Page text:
Distinguished Honors Faculty Program (DHFP)
At the Schreyer Honors College we have an inspired program, The Distinguished Honors Faculty Program (DHFP), that at the heart is about sharing information and connecting with some of the most distinguished faculty at Penn State.
Select faculty together with Schreyer Scholars participate in innovative, interactive programs that extend learning way beyond classroom walls.
Sometimes over dinner table conversations, often during field trips, and always in small-group discussions on timely topics, Distinguished Honors Faculty and students share experiences and perspectives that may venture beyond the labels and definition of an academic major or course.
This is a program deeply rooted in the belief that when you create small group learning experiences that are relaxed, well-conceived and special, students and faculty connect with each other in profound ways. Over the past six years, hundreds of inspired programs — from visiting the Smithsonian to learning about the importance of effective and thoughtful end of life communication—our Scholars and our Distinguished Honors Faculty members have participated in transformational learning experiences.
Faculty members submit proposals outlining programs to be offered should they be selected for the program. Typically, faculty are selected to participate in the program for two consecutive academic years.
Announcements about upcoming Distinguished Honors Faculty Program activities will be e-mailed to Schreyer Scholars over the course of the academic year.
Eliyana Rebecca Adler Associate Professor, History and Jewish Studies
Memory and Memorials
Penn State is our home, and we all learn our way around, but how many of us pay attention to the many small and large, public and private, straightforward and subtle monuments and memorials around campus? Professor Adler will introduce scholars to thinking critically about how visions of the past are memorialized all around us. Through discussions about memorial culture and field trips to see it first-hand, she will encourage scholars to think about the ways that street names, statues, squares, war memorials, and other aspects of the built environment have an impact on their lives. Discussions will combine insights from Urban Studies, Public History, and Memory Studies among other fields, with our own lived experiences.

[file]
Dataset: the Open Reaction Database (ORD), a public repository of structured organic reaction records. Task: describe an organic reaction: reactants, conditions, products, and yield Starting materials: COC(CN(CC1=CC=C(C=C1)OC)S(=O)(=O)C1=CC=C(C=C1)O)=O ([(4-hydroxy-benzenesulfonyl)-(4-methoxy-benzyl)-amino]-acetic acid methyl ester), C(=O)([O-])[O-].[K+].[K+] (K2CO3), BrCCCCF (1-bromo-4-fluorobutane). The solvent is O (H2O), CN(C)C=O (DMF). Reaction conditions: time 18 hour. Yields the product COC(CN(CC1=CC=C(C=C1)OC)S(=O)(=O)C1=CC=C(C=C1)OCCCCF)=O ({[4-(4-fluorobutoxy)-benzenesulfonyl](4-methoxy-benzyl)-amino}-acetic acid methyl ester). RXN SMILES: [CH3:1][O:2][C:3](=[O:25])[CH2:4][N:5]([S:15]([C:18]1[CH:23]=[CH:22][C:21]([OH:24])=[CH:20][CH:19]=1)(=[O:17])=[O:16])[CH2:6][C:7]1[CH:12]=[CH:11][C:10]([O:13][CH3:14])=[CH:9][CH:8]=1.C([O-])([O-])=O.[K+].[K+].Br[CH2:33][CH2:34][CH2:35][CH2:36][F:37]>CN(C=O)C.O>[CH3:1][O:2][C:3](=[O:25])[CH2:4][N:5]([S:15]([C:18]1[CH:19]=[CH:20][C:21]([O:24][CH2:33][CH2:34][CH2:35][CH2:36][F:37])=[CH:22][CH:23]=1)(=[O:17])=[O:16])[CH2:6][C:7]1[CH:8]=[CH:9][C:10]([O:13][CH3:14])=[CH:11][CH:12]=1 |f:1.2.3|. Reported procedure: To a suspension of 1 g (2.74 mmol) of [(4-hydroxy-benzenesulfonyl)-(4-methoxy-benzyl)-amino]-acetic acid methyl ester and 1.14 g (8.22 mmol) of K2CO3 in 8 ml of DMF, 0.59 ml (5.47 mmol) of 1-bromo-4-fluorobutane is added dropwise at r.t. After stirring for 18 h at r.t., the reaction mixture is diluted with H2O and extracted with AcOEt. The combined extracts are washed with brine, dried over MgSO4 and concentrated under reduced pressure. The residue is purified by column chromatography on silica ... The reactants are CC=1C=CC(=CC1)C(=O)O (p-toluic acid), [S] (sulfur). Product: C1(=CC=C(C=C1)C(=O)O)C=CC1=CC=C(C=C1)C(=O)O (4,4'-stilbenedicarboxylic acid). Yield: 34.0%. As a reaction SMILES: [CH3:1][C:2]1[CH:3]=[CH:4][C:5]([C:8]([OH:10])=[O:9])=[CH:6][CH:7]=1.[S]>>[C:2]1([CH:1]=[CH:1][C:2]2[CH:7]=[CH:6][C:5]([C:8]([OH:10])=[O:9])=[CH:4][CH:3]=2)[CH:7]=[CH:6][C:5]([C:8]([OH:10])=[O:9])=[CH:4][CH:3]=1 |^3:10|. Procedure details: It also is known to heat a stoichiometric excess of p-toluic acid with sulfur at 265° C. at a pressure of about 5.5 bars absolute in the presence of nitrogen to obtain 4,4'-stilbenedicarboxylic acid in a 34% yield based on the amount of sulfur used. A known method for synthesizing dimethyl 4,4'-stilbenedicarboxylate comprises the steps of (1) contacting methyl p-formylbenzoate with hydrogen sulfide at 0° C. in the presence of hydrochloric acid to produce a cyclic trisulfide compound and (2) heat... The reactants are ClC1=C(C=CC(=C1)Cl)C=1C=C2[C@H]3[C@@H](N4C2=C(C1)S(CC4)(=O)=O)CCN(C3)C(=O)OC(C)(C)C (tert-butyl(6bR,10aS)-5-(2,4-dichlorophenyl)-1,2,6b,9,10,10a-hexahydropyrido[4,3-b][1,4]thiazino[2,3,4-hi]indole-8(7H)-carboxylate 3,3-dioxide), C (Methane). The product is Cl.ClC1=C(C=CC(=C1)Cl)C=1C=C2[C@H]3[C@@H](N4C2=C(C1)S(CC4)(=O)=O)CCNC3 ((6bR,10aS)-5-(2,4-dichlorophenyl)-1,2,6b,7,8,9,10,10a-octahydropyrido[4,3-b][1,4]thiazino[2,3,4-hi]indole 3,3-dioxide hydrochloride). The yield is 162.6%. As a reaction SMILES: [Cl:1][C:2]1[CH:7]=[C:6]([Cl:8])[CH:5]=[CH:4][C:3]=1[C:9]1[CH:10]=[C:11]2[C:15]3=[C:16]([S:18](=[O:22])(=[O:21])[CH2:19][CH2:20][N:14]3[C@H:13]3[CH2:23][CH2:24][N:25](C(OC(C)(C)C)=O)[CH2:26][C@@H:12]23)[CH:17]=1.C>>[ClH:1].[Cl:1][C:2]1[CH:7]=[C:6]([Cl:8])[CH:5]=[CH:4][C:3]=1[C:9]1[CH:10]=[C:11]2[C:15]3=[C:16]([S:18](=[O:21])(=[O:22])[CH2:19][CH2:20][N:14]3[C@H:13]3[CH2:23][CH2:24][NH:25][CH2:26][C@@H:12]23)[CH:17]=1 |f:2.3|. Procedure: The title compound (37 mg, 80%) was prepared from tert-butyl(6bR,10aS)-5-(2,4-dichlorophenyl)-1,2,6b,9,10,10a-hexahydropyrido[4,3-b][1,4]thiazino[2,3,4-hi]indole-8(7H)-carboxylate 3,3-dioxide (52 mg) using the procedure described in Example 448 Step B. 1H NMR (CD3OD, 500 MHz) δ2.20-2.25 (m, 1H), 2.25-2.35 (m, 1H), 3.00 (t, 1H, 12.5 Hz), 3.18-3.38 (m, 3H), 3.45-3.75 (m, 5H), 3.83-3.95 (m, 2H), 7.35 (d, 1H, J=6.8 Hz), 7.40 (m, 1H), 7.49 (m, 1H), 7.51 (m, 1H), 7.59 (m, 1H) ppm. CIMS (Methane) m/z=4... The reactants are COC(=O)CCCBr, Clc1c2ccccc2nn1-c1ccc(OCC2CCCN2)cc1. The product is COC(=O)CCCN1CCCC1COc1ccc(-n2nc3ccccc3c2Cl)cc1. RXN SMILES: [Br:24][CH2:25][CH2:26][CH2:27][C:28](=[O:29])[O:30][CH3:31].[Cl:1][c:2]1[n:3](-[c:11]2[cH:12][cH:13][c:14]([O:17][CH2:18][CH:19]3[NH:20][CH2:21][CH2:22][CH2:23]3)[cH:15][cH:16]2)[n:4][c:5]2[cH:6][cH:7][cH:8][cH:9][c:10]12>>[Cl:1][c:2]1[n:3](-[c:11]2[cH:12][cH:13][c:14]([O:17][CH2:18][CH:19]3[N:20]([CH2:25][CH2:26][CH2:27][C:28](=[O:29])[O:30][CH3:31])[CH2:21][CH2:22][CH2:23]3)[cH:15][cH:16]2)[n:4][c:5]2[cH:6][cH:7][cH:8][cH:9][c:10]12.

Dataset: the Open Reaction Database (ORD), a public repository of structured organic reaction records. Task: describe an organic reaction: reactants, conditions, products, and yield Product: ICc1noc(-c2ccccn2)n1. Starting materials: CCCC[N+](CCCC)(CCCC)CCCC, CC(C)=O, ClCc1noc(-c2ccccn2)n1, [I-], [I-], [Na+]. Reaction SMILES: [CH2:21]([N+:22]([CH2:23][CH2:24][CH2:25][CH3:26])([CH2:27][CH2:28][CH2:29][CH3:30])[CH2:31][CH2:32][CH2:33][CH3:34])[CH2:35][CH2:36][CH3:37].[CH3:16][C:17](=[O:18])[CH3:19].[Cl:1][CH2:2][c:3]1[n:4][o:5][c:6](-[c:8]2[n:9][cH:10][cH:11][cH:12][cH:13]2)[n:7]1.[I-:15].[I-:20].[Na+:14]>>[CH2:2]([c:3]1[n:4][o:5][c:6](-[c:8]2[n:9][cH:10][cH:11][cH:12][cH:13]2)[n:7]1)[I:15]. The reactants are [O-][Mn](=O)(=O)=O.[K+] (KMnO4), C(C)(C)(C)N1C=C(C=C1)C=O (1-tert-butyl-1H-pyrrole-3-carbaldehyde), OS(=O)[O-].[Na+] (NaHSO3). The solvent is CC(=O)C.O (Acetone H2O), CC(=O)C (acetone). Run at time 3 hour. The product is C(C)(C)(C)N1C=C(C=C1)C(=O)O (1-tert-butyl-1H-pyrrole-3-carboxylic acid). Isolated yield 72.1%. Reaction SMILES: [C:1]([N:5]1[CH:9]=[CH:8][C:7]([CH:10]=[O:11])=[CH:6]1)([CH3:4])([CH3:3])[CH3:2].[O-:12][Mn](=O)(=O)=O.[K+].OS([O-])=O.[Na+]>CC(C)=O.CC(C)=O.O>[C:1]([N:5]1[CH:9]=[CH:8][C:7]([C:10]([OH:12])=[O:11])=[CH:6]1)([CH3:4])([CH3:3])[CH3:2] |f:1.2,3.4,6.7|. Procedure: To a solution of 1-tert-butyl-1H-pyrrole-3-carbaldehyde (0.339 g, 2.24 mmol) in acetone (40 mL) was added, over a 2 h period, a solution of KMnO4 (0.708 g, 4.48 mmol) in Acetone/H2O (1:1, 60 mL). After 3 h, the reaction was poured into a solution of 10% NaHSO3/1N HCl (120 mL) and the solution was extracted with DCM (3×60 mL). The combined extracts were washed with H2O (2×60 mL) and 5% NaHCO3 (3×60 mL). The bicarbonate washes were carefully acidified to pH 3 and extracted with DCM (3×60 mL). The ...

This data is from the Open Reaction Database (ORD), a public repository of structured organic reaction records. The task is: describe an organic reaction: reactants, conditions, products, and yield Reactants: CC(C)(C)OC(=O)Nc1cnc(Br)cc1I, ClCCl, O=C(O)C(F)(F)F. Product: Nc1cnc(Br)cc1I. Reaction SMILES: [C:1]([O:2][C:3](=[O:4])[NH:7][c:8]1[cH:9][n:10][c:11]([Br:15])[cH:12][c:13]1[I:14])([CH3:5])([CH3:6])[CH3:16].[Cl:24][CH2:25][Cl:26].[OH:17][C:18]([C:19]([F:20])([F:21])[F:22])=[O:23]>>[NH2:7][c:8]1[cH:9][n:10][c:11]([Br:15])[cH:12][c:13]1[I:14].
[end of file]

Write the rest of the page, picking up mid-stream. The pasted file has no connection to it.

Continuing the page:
Pearl Gluck Assistant Professor, Film
Don't Make Me Laugh: The Fine Art of the Transgressive in Comedy
Through a series of screenings, trips, and dinner discussions that explore some of the most transgressive and resonant comic artists, starting from early pioneers and continuing to contemporary artists in recent decades, this program will focus on trendsetters and trailblazers who called truth to power through comedy. Events include screenings, discussions, and even a trip to the Comedy Museum in Jamestown, NY.
Ying-Ling Jao Assistant Professor, Nursing
Inspiring Young Scholars Through the Study of Older Adults
Professor Jao plans to increase scholar’s awareness of the vulnerable elderly population. By hosting dinners with scholars and senior citizens, taking field trips to long-term care facilities and viewing a documentary showing the experience of a 19-year-old temporarily living in an assisted living, she will encourage scholars to share their feeling and thoughts about their experience and lead a discussion on ways to serve this population from their specialty areas and perspective.
Kenji Uchino Professor, Electrical Engineering
Ethics, Entrepreneurship, and Global Crisis Technologies for Engineers
Professor Uchino will discuss ethics in engineering from different viewpoints. He will also offer programming on entrepreneurship for engineers, business & law school students with an engineering background, or for engineering students with ambition to be an international program/project officer. He will also discuss global crisis technologies and security alliances, covering a wide variety of information in the business and engineering fields.
David Witwer Professor, History and Humanities
Reflection, Discussion, and Comparison of Labor Racketeering
By showing our scholars the 1954 classic movie, “On the Waterfront”, Professor Witwer will set up a larger discussion about the history of labor racketeering in twentieth century American history. Then, he will follow up with an event focused around a more recent piece of popular culture to demonstrate how deeply ingrained these tropes and stereotypes about labor corruption have become.
Ming Xiao Associate Professor, Civil Engineering
Introducing Scholars to Geotechnical Earthquake Research and Coastal Erosion in the Arctic
Professor Xiao has planned laboratory visits where scholars can experience model testing and will be introduced to geotechnical earthquake research. In addition, other events will focus on his workshops and field trips in Alaska where they will be introduced to the global issues of climate change and multidisciplinary research so scholars can have a broader vision when pursuing graduate studies.
Andrew Zydney Distinguished Professor, Chemical Engineering
Ethical and Financial Issues to the Life Saving Technology of Hemodialysis
Dr. Zydney will engage a group of Schreyer Scholars in a series of discussions regarding the artificial kidney and current research efforts targeted at developing a fully implantable artificial kidney. This program will also include a trip to one of the local hemodialysis centers in State College, so that Scholars can see the technology “in action” while also meeting with dialysis patients and nurses.
For more information about the Distinguished Honors Faculty Program, please contact:SHC Academic Team